I am a health care provider here in Merced. The recent political events and the opening day of Obamacare have prompted me to submit this letter.
I talk with my patients every day about their thoughts on the Affordable Care Act, as well as their personal experience of health care services. I hear almost no positive responses. Rarely do I hear, “I have confidence in our ability to design a system of competent affordable care and I have a wonderfully helpful relationship with my doctor.”
I would liken our current predicament to the whole nation being told that it must sign up for a “not-free, but pretty affordable” lunch. But the lunch has turned out to be overcooked, oversalted peas that nobody likes.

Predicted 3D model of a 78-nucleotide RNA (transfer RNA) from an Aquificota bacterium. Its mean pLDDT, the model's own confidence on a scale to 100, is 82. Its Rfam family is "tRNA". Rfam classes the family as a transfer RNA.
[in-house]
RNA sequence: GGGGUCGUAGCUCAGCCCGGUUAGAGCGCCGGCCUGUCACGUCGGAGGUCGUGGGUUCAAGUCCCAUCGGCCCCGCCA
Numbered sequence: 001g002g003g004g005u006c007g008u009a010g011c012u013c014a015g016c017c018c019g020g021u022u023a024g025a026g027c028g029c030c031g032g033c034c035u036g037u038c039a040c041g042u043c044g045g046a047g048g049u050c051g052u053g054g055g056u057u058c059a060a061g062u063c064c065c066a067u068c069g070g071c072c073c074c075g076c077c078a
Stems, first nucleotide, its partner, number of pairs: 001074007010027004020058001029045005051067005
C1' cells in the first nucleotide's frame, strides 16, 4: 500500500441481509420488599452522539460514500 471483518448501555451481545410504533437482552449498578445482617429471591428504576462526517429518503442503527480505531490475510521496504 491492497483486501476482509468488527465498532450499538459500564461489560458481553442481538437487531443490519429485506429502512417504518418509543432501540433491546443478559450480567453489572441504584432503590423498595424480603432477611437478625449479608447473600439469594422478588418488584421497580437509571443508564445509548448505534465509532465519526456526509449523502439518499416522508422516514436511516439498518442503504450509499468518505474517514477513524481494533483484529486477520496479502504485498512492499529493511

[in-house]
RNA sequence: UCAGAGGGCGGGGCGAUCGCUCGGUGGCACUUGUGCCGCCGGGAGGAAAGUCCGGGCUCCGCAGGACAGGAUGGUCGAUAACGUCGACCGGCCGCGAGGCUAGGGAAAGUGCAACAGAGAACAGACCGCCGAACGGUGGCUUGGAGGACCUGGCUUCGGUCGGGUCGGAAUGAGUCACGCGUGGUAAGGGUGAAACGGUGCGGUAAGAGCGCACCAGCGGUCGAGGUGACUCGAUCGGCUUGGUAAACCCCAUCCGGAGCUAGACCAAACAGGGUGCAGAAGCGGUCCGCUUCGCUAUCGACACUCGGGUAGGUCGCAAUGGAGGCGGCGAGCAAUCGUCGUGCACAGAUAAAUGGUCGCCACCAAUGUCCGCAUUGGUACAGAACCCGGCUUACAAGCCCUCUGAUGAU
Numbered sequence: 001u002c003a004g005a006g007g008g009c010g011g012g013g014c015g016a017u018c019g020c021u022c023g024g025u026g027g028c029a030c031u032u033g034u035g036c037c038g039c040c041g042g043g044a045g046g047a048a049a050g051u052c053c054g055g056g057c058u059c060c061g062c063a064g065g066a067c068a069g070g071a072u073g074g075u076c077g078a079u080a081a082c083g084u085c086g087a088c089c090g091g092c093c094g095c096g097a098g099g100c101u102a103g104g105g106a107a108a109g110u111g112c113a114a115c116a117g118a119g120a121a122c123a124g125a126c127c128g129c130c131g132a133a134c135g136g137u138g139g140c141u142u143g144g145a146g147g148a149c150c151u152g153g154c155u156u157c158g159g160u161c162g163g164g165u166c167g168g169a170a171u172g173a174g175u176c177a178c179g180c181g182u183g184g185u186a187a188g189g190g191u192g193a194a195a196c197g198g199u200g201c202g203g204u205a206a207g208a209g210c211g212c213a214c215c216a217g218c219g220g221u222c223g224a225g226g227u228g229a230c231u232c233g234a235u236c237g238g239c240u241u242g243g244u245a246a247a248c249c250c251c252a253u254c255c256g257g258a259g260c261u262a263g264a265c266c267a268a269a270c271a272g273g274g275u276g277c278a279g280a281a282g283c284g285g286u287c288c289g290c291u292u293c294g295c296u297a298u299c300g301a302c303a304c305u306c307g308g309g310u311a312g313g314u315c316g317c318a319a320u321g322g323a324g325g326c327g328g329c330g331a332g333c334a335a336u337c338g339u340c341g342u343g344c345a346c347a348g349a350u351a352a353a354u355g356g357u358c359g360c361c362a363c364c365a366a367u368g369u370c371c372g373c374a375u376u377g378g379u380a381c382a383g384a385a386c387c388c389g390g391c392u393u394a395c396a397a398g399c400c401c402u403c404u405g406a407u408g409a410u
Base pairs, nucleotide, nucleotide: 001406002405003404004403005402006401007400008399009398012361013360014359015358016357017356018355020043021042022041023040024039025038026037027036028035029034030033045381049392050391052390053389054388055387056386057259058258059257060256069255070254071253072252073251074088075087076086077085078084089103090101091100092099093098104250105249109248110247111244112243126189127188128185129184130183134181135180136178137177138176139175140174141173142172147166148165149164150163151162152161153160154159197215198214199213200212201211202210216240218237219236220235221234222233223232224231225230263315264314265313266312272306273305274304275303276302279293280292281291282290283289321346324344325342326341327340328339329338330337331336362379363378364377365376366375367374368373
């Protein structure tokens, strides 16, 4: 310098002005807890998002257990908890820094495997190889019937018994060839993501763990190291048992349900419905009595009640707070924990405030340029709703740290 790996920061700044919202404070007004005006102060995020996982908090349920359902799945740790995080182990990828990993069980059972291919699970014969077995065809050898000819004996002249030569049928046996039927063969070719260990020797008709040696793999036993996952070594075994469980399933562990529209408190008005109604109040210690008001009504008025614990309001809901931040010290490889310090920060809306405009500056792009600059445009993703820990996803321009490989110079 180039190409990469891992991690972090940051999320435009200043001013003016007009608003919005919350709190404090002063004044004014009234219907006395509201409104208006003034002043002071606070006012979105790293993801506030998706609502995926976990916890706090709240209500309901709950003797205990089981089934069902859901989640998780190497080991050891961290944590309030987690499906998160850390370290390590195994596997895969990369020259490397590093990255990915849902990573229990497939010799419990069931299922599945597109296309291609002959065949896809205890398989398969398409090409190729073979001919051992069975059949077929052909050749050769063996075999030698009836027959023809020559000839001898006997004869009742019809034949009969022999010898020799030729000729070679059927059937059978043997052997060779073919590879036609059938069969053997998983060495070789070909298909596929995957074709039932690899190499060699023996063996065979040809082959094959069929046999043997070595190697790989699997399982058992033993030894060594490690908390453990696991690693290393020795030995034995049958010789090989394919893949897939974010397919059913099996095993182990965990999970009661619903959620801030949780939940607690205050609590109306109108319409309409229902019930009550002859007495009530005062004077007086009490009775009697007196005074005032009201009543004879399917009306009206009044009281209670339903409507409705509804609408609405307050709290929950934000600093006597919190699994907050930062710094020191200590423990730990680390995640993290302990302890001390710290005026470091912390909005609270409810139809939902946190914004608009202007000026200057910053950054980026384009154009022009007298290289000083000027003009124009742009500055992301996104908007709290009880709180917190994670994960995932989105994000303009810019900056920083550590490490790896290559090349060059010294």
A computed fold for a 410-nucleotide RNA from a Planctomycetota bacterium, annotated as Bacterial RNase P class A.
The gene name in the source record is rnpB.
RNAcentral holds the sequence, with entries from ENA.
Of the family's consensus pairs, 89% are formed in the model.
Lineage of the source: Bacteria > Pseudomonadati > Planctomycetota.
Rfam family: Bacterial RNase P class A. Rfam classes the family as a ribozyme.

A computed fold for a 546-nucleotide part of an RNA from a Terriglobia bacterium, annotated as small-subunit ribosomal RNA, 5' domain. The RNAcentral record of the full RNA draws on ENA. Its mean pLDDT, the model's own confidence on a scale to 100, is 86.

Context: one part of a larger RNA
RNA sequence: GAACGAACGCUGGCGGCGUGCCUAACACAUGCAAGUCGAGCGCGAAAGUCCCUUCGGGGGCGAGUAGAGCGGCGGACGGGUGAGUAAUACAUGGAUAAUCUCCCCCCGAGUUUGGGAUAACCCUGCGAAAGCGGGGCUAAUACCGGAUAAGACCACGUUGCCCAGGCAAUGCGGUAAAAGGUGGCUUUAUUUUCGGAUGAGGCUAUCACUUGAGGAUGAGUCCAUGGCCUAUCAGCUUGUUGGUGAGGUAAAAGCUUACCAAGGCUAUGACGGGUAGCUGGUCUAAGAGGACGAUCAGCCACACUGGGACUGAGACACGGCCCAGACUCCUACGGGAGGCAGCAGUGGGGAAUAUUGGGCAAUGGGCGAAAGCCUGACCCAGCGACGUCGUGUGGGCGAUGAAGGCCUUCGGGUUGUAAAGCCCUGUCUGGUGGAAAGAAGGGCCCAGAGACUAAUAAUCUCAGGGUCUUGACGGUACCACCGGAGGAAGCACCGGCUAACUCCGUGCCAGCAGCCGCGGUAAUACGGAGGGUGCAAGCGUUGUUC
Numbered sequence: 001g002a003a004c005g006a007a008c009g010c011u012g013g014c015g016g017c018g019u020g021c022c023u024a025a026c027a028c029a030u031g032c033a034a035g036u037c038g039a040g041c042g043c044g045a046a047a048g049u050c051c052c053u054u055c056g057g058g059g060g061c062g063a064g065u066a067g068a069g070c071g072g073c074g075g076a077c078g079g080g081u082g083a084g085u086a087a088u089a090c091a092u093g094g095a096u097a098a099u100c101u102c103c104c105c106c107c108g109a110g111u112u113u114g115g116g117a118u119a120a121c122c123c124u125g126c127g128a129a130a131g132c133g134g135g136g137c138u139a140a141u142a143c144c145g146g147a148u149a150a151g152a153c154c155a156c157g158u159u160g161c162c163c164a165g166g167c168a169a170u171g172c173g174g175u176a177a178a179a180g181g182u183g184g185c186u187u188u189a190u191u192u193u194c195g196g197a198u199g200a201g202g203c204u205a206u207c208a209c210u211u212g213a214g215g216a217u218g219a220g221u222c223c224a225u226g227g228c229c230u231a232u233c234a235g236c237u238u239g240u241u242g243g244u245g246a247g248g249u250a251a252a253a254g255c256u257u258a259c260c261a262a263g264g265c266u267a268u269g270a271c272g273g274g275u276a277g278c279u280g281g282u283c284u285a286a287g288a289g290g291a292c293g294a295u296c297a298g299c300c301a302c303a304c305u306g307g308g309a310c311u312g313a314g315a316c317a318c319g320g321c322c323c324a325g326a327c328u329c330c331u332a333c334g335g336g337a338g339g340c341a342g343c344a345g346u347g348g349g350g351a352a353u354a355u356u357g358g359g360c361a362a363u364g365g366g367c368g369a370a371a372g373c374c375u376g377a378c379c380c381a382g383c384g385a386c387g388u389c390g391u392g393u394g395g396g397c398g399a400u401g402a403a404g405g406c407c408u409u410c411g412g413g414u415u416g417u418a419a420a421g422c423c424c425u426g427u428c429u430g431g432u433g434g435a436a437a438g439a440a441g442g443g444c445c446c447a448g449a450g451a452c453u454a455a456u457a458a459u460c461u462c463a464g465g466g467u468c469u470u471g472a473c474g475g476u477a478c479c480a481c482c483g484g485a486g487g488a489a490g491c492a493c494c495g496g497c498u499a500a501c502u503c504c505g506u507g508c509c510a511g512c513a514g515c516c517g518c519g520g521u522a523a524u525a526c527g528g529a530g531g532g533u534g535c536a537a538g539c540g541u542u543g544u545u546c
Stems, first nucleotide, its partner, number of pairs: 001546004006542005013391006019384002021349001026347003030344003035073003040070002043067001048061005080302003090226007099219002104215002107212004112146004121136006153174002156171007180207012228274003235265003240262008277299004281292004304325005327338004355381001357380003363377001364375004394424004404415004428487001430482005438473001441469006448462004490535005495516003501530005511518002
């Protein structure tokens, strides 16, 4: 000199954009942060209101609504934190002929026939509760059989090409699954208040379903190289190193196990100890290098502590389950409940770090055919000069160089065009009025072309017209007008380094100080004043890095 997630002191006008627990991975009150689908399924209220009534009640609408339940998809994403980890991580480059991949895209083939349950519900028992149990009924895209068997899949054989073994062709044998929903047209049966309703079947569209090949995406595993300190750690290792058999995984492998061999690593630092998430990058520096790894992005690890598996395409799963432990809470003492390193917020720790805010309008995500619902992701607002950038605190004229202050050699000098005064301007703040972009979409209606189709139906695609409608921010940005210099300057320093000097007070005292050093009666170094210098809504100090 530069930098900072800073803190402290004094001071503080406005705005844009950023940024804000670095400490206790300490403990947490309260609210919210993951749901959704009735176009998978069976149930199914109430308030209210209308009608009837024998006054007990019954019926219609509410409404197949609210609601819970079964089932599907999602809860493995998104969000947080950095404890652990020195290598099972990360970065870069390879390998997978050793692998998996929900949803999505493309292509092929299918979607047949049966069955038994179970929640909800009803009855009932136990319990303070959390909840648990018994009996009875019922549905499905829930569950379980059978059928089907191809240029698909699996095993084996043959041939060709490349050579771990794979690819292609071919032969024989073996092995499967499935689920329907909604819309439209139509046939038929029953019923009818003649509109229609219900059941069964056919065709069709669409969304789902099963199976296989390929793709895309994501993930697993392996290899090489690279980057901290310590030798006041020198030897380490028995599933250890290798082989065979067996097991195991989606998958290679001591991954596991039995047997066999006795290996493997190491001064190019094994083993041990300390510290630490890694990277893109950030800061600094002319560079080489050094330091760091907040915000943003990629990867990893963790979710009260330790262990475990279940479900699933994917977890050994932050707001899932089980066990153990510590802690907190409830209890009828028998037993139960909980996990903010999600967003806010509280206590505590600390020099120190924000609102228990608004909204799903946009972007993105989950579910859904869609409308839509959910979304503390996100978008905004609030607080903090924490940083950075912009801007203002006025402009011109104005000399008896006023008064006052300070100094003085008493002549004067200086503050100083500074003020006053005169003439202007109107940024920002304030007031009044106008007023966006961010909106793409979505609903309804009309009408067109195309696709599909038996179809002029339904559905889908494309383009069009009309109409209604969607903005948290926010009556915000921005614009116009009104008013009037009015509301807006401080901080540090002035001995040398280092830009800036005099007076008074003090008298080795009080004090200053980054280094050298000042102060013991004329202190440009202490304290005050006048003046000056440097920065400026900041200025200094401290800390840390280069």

I find it interesting that all of the unending coverage of health care reform bears a striking absence of discussion about several issues: Firstly, per capita health care spending in our country far, far exceeds that of any other nation, yet our life expectancy is somewhere near the bottom-middle.
Never miss a local story.
Secondly, we all suffer from the twin problems of significant under-care and frequent over-care; that is, poor access to basic medical care and preventive services as well as exposure to expensive, risky, unnecessary diagnostic testing and procedures. Both problems are costly to us all in terms of monetary spending and preservation of lives.
I believe that health care reform should include a discussion about how health care can be not only affordable, but meaningful. We need a complete paradigm shift. Currently, our system reflects an illness model. Perhaps a health preservation-education model would foster the sea change we desperately need. Health care reform should reflect the unique needs of individual communities and should be a collaborative, dynamic community asset.
– Jill McLeod, Merced
Editor’s Note: The writer is a family practice nurse practitioner and certified physician assistant.